2-Nitroaniline Chemical Properties
- Melting point:
- 70-73 °C(lit.)
- Boiling point:
- 284 °C(lit.)
- 1,255 g/cm3
- vapor pressure
- 8.1 at 25 °C (Mabey et al., 1982)
- refractive index
- 1.6349 (estimate)
- Flash point:
- 168 °C
- storage temp.
- methanol: 0.1 g/mL, clear
- -0.26(at 25℃)
- Crystals or Flakes
- Colour Index
- Orange to brown
- 6.1 (10g/l, H2O, 20℃)(slurry)
- Water Solubility
- 1.1 g/L (20 ºC)
- Henry's Law Constant
- 5.88 x 10-8 atm?m3/mol at 25 °C (thermodynamic method-GC/UV spectrophotometry, Altschuh et al., 1999)
- Stable. Incompatible with acids, acid chlorides, acid anhydrides, strong oxidizing agents, chloroformates, hexanitroethane.
- CAS DataBase Reference
- 88-74-4(CAS DataBase Reference)
- NIST Chemistry Reference
- EPA Substance Registry System
- o-Nitroaniline (88-74-4)
- Hazard Codes
- Risk Statements
- Safety Statements
- UN 1661 6.1/PG 2
- WGK Germany
- Autoignition Temperature
- 521 °C
- HS Code
- Hazardous Substances Data
- 88-74-4(Hazardous Substances Data)
- LD50 orally in Rabbit: 1600 mg/kg LD50 dermal Rabbit > 7940 mg/kg
2-Nitroaniline Usage And Synthesis
Orange solid with a musty odor. Sinks and mixes slowly with water.
Air & Water Reactions
Insoluble in water.
2-Nitroaniline may be sensitive to prolonged exposure to light. Mixtures of 2-Nitroaniline with magnesium are hypergolic on contact with nitric acid. 2-Nitroaniline forms extremely explosive addition compounds with hexanitroethane. 2-Nitroaniline has a vigorous reaction with sulfuric acid above 392° F. 2-Nitroaniline is incompatible with acids, acid chlorides, acid anhydrides, chloroformates and strong oxidizers.
Explosion risk. Toxic when absorbed by skin.
Inhalation or ingestion causes headache, nausea, methemo- globinemia, vomiting, weakness, and stupor; cyanosis caused by contact usually develops in 4-6 hrs.; prolonged and excessive exposure may also cause liver damage. Contact with eyes or skin causes irritation; continued exposure may cause same symptoms as inhalation or ingestion.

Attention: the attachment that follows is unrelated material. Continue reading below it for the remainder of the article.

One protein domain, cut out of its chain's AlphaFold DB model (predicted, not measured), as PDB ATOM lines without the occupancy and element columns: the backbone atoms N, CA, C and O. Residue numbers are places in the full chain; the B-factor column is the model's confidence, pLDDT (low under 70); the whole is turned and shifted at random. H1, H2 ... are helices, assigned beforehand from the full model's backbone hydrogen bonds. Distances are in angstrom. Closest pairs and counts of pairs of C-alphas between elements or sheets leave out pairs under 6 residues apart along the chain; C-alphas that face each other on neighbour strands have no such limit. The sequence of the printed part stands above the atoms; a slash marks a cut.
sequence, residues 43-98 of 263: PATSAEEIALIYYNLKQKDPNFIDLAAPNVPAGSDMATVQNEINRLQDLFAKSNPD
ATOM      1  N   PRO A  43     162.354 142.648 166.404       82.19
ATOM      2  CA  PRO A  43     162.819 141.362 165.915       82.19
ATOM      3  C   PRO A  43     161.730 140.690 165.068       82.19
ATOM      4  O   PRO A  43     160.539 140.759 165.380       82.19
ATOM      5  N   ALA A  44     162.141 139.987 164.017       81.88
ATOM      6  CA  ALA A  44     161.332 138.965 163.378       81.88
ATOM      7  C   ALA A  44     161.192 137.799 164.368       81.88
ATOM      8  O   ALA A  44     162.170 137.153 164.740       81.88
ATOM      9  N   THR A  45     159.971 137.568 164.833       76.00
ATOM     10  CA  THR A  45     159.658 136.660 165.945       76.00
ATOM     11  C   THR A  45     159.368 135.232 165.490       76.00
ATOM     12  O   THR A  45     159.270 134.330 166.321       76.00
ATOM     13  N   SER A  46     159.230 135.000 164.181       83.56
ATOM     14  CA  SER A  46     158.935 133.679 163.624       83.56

Special Hazards of Combustion Products: Toxic oxides of nitrogen may form in fire.
A poison. Moderately toxic by ingestion. Mildly toxic by skin contact. Mutation data reported. Mixtures with magnesium are hypergolic on contact with nitric acid. Forms extremely explosive addltion compounds with hexanitroethane. Vigorous reaction with sulfuric acid above 200°C. When heated to decomposition it emits toxic fumes of NOx. See also m- NITROANILINE, p-NITROANILINE, and ANILINE DYES.
Biological. Under aerobic and anaerobic conditions using a sewage inoculum, 2-nitroaniline
degraded to 2-methylbenzimidazole and 2-nitroacetanilide (Hallas and Alexander, 1983). A
Pseudomonas sp. strain P6, isolated from a Matapeake silt loam, did not grow on 2-nitroaniline as
the sole source of carbon. However, in the presence of 4-nitroaniline, approximately 50% of the
applied 2-nitroaniline metabolized to nonvolatile products which could not be identified by HPLC
(Zeyer and Kearney, 1983). In activated sludge inoculum, following a 20-d adaptation period, no
degradation was observed (Pitter, 1976).
Plant. 2-Nitroaniline was degraded by tomato cell suspension cultures (Lycopericon lycopersicum). Transformation products identified were 2-nitroanilino-β-D-glucopyranoside, β-(2- amino-3-nitrophenyl)glucopyranoside, and β-(4-amino-3-nitrophenyl)-glucopyranoside (Pogány et al., 1990).
Crystallise the aniline from hot water (charcoal), then from aqueous 50% EtOH, or EtOH, and dry it in a vacuum desiccator. It has also been chromatographed on alumina, then recrystallised from *benzene. [Beilstein 12 IV 1563.]
2-Nitroaniline Preparation Products And Raw materials
- p-Nitrobenzoic acid
- Sodium 3-nitrobenzenesulphonate